# How to calculate loss for binary images?

Hi,

I am trying to use encoder-decoder architecture to predict binary images. What is the appropriate loss function for this ? Input is a binary image and output is a binary image & gt is a binary image.

Hi Vishal!

I assume that you want to use your loss function to train your network.
I also assume that “output” is the output of your network, that is, the

If output is, indeed, a binary image, e.g., an image where the pixel values
are either 0.0 and 1.0 (or, say, 0 and 255), then you won’t be able to
construct a suitable loss function.

This is because – in order to train your network with a gradient-based
optimization algorithm – your loss needs to be usefully differentiable.
Because your output is a binary image, it can’t be usefully differentiable.
Even if you define it in a way that is differentiable, its gradients will be
zero almost everywhere.

I would recommend that you use the output of your final Linear layer,
without any non-linear activation or anything that binarizes it, as your
prediction, and then use BCEWithLogitsLoss as your loss criterion
binary).

Best.

K. Frank

I was able to backpropagate through the “thresholding” layer by defining a custom autograd function. The output of the model has a pixel value of either 0 or 1. I trained this model using L1 loss, MSE loss and BCEwithLogits loss. None of these losses I was able to get desired output.

A better way would be to use a linear layer followed by a sigmoid output, and then train the model using BCE Loss. The sigmoid activation would make sure that the output stays between 0 and 1, and as the model trains, the output would move towards binary outputs. You can later use binary thresholding to get the final output.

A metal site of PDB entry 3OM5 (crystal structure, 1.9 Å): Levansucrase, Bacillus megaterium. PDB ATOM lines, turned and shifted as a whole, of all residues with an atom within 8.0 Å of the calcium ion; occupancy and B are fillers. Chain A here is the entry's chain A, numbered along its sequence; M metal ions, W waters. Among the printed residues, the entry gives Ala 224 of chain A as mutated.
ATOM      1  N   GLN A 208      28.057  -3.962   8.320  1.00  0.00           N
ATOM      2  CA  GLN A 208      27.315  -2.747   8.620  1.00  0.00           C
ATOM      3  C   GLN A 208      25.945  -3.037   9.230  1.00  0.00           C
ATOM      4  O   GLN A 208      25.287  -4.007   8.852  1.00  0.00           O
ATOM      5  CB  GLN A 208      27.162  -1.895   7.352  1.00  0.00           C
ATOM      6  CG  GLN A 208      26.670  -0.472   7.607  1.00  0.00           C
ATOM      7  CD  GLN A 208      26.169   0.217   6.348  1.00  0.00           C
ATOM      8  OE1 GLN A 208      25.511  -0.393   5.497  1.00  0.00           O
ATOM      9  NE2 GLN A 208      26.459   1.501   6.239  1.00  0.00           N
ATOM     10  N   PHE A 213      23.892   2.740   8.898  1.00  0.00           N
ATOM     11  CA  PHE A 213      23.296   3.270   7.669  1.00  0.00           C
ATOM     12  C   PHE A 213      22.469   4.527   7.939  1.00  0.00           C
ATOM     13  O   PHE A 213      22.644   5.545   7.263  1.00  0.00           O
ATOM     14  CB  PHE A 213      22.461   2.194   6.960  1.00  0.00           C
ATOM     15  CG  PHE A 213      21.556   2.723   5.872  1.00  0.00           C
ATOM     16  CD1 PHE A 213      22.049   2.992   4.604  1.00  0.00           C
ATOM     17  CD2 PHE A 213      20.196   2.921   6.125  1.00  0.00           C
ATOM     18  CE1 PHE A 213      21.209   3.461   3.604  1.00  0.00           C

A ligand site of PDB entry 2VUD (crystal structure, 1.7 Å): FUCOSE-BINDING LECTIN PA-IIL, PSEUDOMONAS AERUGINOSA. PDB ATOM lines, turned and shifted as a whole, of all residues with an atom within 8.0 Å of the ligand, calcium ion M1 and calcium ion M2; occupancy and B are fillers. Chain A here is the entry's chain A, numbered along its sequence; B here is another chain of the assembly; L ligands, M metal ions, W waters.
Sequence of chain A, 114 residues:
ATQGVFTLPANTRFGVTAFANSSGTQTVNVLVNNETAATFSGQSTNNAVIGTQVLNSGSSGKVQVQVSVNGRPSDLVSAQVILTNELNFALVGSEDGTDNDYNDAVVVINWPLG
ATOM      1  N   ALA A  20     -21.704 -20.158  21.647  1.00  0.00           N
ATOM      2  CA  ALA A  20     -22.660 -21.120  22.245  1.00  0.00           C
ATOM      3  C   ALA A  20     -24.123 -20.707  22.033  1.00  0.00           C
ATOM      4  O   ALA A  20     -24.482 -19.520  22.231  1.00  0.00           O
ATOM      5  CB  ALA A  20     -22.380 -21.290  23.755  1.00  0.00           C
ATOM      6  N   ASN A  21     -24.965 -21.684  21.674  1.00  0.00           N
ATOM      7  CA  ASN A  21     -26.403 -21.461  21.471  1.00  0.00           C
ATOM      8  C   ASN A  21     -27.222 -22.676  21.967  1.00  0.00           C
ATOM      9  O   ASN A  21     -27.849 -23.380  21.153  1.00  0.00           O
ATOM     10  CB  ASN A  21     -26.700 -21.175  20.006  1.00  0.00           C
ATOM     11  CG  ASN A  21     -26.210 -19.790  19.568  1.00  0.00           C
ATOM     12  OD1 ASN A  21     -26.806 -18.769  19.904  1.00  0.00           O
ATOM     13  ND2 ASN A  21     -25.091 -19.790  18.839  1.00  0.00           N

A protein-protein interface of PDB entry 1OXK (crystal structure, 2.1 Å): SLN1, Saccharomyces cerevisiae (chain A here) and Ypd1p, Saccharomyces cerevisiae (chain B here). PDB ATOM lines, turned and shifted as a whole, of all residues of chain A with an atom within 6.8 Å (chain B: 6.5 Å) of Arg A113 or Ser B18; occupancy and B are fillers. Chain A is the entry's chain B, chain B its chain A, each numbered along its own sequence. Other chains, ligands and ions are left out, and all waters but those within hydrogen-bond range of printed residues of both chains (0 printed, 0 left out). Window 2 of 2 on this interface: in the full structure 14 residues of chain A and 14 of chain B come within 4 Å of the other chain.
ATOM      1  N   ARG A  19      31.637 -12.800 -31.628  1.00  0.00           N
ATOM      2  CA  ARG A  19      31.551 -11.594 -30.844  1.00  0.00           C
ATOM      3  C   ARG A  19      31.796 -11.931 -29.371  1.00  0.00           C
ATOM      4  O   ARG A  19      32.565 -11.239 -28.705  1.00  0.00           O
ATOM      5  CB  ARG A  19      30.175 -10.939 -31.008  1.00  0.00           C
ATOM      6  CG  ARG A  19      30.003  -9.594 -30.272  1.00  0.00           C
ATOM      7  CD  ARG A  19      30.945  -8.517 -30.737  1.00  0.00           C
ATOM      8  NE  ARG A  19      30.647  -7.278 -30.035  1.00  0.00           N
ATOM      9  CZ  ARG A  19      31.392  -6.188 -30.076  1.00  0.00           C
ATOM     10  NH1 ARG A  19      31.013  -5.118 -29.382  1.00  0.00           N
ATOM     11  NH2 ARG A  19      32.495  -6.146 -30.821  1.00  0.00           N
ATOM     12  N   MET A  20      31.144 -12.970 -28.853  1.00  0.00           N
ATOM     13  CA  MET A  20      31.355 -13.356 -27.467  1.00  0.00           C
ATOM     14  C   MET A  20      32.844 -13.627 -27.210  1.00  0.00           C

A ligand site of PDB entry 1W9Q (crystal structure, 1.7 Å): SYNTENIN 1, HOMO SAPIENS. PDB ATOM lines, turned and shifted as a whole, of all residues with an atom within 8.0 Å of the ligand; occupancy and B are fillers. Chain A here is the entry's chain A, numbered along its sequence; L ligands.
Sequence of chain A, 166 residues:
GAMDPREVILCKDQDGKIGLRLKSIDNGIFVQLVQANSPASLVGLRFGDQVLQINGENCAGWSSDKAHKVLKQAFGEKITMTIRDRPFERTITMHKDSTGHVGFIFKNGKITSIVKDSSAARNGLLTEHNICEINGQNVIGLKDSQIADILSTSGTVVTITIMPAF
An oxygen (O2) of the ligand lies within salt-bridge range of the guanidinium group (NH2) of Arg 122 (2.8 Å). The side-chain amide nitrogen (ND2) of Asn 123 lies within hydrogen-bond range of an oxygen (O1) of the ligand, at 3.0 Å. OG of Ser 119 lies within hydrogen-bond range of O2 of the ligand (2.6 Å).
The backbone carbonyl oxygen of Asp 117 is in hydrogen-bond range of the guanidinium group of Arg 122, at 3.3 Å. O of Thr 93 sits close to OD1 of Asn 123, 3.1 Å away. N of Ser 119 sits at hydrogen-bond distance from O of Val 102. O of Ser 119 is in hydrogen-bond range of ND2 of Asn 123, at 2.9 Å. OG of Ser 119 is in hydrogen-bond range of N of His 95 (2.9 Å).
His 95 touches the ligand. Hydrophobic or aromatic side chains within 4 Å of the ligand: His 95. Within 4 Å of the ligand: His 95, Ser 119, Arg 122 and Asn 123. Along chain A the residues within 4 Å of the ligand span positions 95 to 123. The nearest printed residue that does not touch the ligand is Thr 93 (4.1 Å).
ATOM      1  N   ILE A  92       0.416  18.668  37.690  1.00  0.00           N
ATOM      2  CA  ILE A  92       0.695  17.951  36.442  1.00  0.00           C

class Decoder(nn.Module):

def __init__(self, input_dim=256, output_dim=3, n_ups=2):
super(Decoder, self).__init__()

model = []

ch = input_dim
for i in range(n_ups):
model += [nn.Upsample(scale_factor=2, mode='bilinear', align_corners=False)]
model += [nn.Conv2d(ch, ch // 2, 3, 1, 1)]
model += [get_norm_layer(ch // 2)]
model += [nn.ReLU()]
ch = ch // 2
out_channels = 1
model += [nn.Conv2d(ch, out_channels, 3, 1, 1)]
# model += [nn.Tanh()]
# # model += [nn.Sigmoid()]
model += [nn.Linear(512, 512)]
model += [nn.Sigmoid()]
self.model = nn.Sequential(*model)

def forward(self, x):
out = self.model(x)
# print("[INFO] out shape : ", out.shape)
# exit()
return out

This is the decoder I have and I am calculating the BCELoss with reduction as the mean. The output images are not at all close to the ground truth.

For example the ground-truth looks like this -

I believe that no loss can match such kind of ground truth.

Hi Vishal!

If your predictions – the output of your model – are binary (presumably
because they are binarized by your “thresholding” layer), you will get
zero gradients. You then try to fix this up by using a custom autograd
function that gives you some sort of non-zero gradients.

After thresholding, the damage has largely been done, and trying to
repair that damage with your choice of loss function is not likely to work.

The standard approach – that works quite well in many use cases – is
to train with the output of your final Linear layer as probabilistic logit
predictions (with no “thresholding” layer or other non-linear activation),
and use BCEWithLogitsLoss to compute the loss between your logit
predictions and your binary ground truth.

Then, at inference time, if you want to visualize you predicted images
images by thresholding the logits against zero, e.g.,

binary_predicted_image = (predicted_image > 0).long()

Try this first, and see whether you get good results (or at least better
results than you get from your other schemes).

Best.

K. Frank

Hi Mohammed!

Sigmoid feeding into BCELoss is mathematically the same as
BCEWithLogitsLoss, but is numerically less stable.

BCELoss really shouldn’t be used, and feeding the output of the final
Linear layer directly into BCEWithLogitsLoss (without any Sigmoid
or other intervening non-linear activation) is the way to go.

Best.

K. Frank